With drivers quitting Ola and Uber over falling incentives, the cab hailing platforms are struggling to match up to consumer demand, says a Redseer Consulting report.
According to the research and advisory firm, while the number of registered cabs had peaked during December-January at 500,000, the following three months witnessed a decline of 20%, or less than 400,000. The report, however, did not give the exact numbers.
This trend was largely attributed to falling incentives and a dip in driver incomes. “Drivers who left the online platforms either shifted to other (offline) driving jobs or changed professions entirely,” the report stated. The RedSeer report, State of the Online Cabs Market, went on to say that supply was expected to stabilise, as it was a short-term phenomenon seen in the first quarter of 2017.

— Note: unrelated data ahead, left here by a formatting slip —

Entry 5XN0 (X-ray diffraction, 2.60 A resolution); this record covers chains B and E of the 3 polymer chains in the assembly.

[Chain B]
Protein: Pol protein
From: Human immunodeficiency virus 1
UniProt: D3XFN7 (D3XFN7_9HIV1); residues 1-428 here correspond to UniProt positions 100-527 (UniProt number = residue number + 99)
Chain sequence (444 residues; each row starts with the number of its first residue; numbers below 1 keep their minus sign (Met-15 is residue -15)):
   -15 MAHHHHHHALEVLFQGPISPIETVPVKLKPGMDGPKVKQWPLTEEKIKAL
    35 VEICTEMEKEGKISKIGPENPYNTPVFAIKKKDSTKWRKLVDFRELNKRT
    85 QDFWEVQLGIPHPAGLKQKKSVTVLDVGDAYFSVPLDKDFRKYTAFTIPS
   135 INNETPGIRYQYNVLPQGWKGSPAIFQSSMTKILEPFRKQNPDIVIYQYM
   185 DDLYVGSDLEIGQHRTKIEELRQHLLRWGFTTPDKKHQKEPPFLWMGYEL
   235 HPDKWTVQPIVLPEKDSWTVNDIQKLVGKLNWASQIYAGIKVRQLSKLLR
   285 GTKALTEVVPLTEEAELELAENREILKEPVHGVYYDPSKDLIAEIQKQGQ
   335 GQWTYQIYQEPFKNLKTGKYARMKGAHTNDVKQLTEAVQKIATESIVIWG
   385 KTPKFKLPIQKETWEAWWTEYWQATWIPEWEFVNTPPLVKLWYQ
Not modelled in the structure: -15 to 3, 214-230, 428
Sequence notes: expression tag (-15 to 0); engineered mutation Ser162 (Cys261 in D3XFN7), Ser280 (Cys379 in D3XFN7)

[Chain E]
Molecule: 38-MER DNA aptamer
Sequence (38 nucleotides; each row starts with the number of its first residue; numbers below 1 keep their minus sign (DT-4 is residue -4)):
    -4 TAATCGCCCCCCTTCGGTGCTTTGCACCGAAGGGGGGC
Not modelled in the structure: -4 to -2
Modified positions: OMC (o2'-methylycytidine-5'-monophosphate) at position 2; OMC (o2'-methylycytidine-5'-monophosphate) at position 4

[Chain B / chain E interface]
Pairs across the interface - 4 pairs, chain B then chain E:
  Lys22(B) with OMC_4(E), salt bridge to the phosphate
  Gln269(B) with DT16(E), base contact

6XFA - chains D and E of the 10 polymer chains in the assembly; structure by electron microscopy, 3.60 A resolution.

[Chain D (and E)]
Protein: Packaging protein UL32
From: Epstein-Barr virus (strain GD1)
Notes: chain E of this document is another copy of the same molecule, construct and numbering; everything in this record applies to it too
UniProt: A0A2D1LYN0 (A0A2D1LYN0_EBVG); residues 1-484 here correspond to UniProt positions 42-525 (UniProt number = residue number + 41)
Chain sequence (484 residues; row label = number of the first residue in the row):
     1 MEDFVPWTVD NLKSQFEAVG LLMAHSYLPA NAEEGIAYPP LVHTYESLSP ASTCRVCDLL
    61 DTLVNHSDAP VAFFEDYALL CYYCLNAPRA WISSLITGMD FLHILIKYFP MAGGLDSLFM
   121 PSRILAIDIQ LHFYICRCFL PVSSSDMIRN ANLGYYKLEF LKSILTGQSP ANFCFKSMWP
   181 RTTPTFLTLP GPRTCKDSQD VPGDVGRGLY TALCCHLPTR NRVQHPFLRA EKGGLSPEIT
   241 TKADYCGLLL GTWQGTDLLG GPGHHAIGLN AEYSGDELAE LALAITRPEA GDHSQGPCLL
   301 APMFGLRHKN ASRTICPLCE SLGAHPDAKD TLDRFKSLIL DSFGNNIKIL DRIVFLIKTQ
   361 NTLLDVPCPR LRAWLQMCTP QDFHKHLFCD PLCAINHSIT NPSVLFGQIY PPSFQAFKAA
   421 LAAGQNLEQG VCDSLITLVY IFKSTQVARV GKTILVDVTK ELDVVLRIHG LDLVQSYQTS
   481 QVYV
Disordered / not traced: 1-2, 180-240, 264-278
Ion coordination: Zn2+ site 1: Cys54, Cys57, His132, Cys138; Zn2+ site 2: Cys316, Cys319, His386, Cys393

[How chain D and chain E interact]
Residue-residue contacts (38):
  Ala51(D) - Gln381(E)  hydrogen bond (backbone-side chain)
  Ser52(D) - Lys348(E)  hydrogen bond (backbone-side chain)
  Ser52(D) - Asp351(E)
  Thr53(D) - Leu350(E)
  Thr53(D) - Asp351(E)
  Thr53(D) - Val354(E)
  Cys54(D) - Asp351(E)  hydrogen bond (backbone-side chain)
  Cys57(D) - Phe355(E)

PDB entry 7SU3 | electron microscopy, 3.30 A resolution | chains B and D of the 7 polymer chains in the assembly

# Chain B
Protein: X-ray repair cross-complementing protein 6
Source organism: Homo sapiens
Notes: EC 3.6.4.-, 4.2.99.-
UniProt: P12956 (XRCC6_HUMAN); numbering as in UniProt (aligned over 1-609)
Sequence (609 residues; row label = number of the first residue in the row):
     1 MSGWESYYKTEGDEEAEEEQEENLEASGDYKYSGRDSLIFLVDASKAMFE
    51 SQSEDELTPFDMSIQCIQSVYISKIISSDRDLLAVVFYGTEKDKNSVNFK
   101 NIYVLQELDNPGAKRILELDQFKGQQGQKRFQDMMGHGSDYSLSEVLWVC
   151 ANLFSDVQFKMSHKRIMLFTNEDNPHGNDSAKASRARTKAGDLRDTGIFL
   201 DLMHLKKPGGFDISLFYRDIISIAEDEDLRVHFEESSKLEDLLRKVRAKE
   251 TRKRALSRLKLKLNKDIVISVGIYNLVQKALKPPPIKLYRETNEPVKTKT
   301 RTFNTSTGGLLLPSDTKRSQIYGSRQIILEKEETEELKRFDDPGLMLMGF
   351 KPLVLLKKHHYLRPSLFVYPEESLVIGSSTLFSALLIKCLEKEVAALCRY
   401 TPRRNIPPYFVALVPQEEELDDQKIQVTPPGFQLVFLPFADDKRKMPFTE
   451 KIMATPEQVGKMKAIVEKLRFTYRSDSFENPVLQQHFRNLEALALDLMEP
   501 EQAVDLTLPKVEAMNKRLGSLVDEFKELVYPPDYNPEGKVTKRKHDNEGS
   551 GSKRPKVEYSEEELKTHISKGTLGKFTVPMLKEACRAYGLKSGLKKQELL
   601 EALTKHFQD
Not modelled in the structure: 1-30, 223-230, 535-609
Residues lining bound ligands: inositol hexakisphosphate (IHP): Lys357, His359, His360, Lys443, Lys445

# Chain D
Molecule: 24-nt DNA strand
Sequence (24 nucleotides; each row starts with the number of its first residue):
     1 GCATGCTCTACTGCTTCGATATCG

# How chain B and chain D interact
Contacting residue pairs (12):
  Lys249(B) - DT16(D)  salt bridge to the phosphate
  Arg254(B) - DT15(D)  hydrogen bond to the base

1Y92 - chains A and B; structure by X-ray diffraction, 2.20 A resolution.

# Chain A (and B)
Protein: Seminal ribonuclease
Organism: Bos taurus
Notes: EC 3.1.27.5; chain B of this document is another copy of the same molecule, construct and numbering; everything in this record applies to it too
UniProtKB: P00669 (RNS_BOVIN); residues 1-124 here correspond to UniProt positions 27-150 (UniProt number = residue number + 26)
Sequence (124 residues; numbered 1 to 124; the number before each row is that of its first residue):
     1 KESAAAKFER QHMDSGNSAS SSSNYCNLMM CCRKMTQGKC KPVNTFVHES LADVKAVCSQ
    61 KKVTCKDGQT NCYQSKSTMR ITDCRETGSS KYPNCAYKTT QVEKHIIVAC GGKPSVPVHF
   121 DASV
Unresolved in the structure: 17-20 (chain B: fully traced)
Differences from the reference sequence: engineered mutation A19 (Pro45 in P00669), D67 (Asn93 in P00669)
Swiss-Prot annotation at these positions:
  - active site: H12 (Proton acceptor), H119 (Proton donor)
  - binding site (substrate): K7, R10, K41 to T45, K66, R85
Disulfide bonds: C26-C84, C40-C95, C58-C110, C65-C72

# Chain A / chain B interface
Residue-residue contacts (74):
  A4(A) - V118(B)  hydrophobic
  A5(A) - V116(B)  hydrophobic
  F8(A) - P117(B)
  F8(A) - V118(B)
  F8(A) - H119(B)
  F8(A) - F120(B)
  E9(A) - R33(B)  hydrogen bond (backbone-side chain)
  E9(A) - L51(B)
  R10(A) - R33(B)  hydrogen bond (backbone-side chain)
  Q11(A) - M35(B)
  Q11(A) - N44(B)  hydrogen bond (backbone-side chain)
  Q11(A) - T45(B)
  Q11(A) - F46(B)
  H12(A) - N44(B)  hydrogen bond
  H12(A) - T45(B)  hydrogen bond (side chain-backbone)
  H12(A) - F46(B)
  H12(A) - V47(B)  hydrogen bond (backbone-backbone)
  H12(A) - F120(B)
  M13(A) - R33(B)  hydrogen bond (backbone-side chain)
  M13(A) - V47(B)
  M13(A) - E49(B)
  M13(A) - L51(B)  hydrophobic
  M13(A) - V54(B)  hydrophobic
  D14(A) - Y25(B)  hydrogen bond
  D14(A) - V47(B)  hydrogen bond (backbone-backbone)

During the quarter, there was a registered 5% fall in cab bookings, which was preceded by an up to 45% decline in driver incomes. VCCircle had earlier reported that though the cab aggregators had faced a spate of issues leading to a dip in cab bookings, the two companies had retuned their focus towards profitability.
Further, the rationalisation of incentives also led to better unit economics and the companies had described the slump in growth as a short-term phenomenon, with more users taking to the share-riding services of both Ola and Uber.
A Mint report, however, said that Ola and Uber had claimed to have about 5-6 million registered cabs, each, on their platforms.